Palma il Giovane had no other object… than his work, from which the profoundest grief was powerless to distract him. In his art he sought consolation for the death of his two sons, one of whom died in Naples, the other ended in a life of debauchery. As his wife was being borne to the tomb he set himself to paint to escape from his pain.12
Bernardo Strozzi straddled the top of the Magic Boot, getting born in Genoa, dying in Venice (1644), and leaving pictures for almost every gallery between. For a time he was a Capuchin monk; he unfrocked himself, but could never shed the nickname II Cappucino. After many trials he found tolerance and prosperity in Venice, and there he produced his best work. One example must suffice: his Portrait of a Dominican Friar (Bergamo)—the high beret setting off the spacious forehead, the eyes frowning and intent, the nose and mouth breathing character, the fine hand proclaiming pedigree; Titian himself could hardly have done better. These heirs of the giants would have been giants in any other land.
3. From Padua to Bologna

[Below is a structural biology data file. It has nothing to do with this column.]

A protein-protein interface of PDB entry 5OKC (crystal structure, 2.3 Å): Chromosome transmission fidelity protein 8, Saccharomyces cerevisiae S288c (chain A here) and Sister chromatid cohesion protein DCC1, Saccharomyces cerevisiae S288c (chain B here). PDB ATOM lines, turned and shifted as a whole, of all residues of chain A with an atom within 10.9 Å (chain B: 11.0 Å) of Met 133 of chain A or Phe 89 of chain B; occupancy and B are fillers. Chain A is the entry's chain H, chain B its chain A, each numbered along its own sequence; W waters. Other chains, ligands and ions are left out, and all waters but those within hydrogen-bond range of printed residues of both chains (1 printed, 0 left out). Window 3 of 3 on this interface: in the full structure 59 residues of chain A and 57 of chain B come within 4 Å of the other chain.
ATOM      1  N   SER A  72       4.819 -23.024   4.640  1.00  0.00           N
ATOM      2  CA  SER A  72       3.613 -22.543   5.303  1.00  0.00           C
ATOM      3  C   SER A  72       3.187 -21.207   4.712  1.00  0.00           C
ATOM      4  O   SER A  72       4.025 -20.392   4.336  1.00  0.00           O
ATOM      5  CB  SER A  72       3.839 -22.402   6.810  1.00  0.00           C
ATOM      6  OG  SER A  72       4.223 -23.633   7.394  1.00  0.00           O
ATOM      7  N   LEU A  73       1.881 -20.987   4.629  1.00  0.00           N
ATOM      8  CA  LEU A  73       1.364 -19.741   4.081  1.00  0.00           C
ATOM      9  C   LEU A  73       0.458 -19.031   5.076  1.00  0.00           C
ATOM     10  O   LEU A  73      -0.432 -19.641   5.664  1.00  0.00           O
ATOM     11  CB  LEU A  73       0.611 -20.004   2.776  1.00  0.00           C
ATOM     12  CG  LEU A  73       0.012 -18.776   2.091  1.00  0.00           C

Padua’s glory was now all in her university; there in this period Harvey studied and Galileo taught. At Ferrara Alfonso II (r. 1559–97) showed no slackening of vigor in that Este family that had ruled the principality since 1208. An anonymous print in the British Museum gives him a powerful head, authoritative beard, eyes expressing a resolute and somber intelligence. He could be merciless to those who crossed him, kind to others, patient with Tasso’s tantrums, fearless in battle, limitless in taxation. He continued the Estensi tradition of favoring literature, science, and art, and gathering their products into the culture, splendor, and gaiety of his court. The people had to be content with subsistence, and to enjoy vicariously the fruits of their toil. With all his power, and three successive wives, Alfonso failed to beget a son; and by an agreement made in 1539 Ferrara, long a papal fief, became in 1598 a papal state. Her cultural history came to an end.